MOT » Topics » Share Repurchase Programs

This excerpt taken from the MOT 10-Q filed Nov 6, 2007.
Share Repurchase Programs
 
Through actions taken in July 2006 and March 2007, the Board of Directors has authorized the Company to repurchase an aggregate amount of up to $7.5 billion of its outstanding shares of common stock over a period ending in June 2009, subject to market conditions (the “2006 Stock Repurchase Program”).
 
In March 2007, the Company entered into an accelerated stock buyback agreement to repurchase $2.0 billion of its outstanding shares of common stock (the “March 2007 ASB”). In connection with the March 2007 ASB, the Company has received a total of 111.6 million shares, including an additional 9.2 million shares received during the third quarter of 2007 as the final adjustment under the March 2007 ASB.


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During the third quarter of 2007, the Company paid an aggregate of $118 million, including transactions costs, to repurchase 7.0 million shares (excluding the shares received under the March 2007 ASB during the quarter) at an average price of $16.90 per share. During the first nine months of 2007, the Company has paid $2.5 billion, including transaction costs, to repurchase approximately 137.5 million common shares (including the 111.6 million shares received under the March 2007 ASB) at an average price of $18.02.
 
Since announcing its first-ever share repurchase program in May 2005, the Company has repurchased a total of 350.9 million common shares for an aggregate cost of $7.2 billion, including transaction costs. All repurchased shares have been retired. As of September 29, 2007, the Company had remaining authorization for approximately $4.3 billion of future share repurchases under the 2006 Stock Repurchase Program.
 
3.  Income Taxes
 
The Company adopted the provisions of Financial Accounting Standards Board (“FASB”) Interpretation No. 48, “Accounting for Uncertainty in Income Taxes” (“FIN 48”) on January 1, 2007. As a result of the adoption of FIN 48, the Company reduced its unrecognized tax benefits and related interest accrual by $120 million. The change to unrecognized tax benefits and interest are reflected as a cumulative-effect adjustment to January 1, 2007 Retained earnings and Additional paid-in capital in the amounts of $27 million and $93 million, respectively, in the Company’s condensed consolidated statement of stockholders’ equity.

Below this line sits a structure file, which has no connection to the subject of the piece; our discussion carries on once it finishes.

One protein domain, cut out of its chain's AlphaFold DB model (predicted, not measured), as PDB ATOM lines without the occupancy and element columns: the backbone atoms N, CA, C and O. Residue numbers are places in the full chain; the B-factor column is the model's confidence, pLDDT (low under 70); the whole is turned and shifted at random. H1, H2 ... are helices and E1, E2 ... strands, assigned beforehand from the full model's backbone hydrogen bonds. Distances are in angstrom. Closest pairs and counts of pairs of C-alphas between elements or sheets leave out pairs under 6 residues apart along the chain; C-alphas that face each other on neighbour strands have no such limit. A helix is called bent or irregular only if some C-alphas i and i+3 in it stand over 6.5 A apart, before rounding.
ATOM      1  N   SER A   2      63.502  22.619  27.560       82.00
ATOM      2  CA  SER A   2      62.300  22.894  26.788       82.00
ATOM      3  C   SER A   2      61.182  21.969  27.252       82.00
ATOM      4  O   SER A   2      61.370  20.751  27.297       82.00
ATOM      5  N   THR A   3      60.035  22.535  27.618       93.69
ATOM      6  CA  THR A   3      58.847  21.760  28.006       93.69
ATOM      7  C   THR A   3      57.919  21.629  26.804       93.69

As of January 1, 2007, the Company had $1.3 billion in unrecognized tax benefits of which $877 million was reclassified from Deferred income taxes to Other liabilities in the Company’s condensed consolidated balance sheets. If the $1.3 billion in unrecognized tax benefits were recognized, approximately $560 million, net of federal tax benefits, would affect the Company’s effective tax rate.
 
For the three and nine month periods ended September 29, 2007, the Company recognized net tax benefits of $5 million and $47 million, respectively, relating to the settlement of tax positions of discontinued operations. Additionally, for the three and nine month periods ended September 29, 2007, the Company recognized tax benefits of $3 million and $15 million, respectively, relating to the settlement of tax positions, partially offset by an increase in unrecognized tax benefits taken in previously filed tax returns.
 
A summary of open tax years by major jurisdiction is presented below:
 
         
 
Jurisdiction:
       
United States(1)
  1996 — 2006    
Brazil
  2002 — 2006    
China
  2004 — 2006    
Germany(1)
  2002 — 2006    
India
  1995 — 2006    
Israel
  2002 — 2006    
Japan
  2002 — 2006    
Malaysia
  1997 — 2006    
Singapore
  1998 — 2006    
United Kingdom
  1998 — 2006    
 
 
(1) Includes federal as well as state, provincial or similar local jurisdictions, as applicable
 
The Company evaluates the recoverability of its deferred tax assets each quarter, and when necessary, adjusts its valuation allowances. During the third quarter of 2007 the Company reversed $31 million of deferred tax valuation allowances primarily relating to Israel. The Company concluded that the Israel valuation allowance should be reversed based on measuring both positive and negative evidence, including a shift from recent cumulative losses to cumulative profits and changes in the business model which increases future profitability. The Company believes that its remaining U.S. and non-U.S. deferred tax assets, net of existing valuation allowances, are realizable based on estimates of future taxable income and the implementation of tax planning strategies.